States can take direct action to protect against short-term plans

States can take direct action to protect consumers and insurance markets from the harm of short-term limited duration plans. States have broad authority to regulate short-term plans and can adopt new laws or issue new regulations or guidance that exceeds the standards in the proposed rule. Given other upcoming changes in 2019 that will also pose risks for the market, including the repeal of the individual mandate penalty, taking swift action is particularly important.

These strategies can provide protections for consumers and help limit market instability caused by the expansion of short-term plans.

States can prohibit short-term plans altogether. Massachusetts, New Jersey, and New York currently prohibit short-term plans, and California is pursuing a prohibition via SB910 (Hernandez).

States can require that short-term plans comply with all protections that health plans sold on the comprehensive individual market meet. For example, a few states prohibit short-term plans from refusing to sell to a consumer based on their health status— those plans cannot “underwrite,” or take people’s health status into consideration when people seek to buy them. States could protect consumers from the harm of short-term plans by applying the same requirements to them as apply to comprehensive insurance. These include requirements for external review, essential health benefits and state benefit mandates, network adequacy, medical loss ratios, and pre-existing condition protections, including a requirement that plans do not charge people rates based on their health status. States can also ensure companies that offer short-term plans have to pay any existing state-based assessments, such as insurer taxes. States could also consider assessing short-term plan insurers and using those funds for a reinsurance program for plans that meet ACA standards.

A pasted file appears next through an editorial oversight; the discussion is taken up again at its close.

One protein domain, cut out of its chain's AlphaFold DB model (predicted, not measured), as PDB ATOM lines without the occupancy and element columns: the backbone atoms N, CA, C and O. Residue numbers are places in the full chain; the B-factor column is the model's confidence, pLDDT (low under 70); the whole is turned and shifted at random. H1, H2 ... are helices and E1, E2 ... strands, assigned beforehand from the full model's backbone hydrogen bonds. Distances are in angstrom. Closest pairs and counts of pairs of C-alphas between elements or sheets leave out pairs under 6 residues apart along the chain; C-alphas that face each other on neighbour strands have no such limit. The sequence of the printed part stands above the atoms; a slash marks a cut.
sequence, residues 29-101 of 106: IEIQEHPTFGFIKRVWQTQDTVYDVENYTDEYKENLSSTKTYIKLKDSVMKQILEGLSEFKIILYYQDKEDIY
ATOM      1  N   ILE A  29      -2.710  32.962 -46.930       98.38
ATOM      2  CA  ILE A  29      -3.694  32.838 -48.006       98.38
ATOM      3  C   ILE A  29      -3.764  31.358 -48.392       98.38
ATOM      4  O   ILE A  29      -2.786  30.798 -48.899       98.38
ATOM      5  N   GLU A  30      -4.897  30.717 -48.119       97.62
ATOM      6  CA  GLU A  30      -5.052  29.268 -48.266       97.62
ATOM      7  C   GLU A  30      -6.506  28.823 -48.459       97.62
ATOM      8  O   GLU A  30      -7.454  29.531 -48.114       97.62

• States can restrict the duration of short-term plans. For example, states can pass laws prohibiting short-term plans from lasting for longer than 3 months. This will ensure that these plans are used as they were intended- to fill short gaps in coverage- and not as a long-term solution to substitute for real coverage. Some states already limit the period for which a short-term plan can be sold to less than the nearly 12 months allowed in the proposed federal rule. For a good index of such state laws, see State Regulation of Coverage Options Outside of the Affordable Care Act: Limiting Risk to the Individual Market from the Georgetown Center on Health Insurance Reform.
  • States can prohibit short-term plans from renewing consumers’ policies beyond their allowed duration: To ensure that short-term plans are not treated as a replacement for comprehensive insurance, states can prohibit plans from renewing their contract with a consumer once the duration of the short-term plan is over. For example, a state could prohibit insurers from selling a short-term policy to anyone who has enrolled in one during the last 12 months.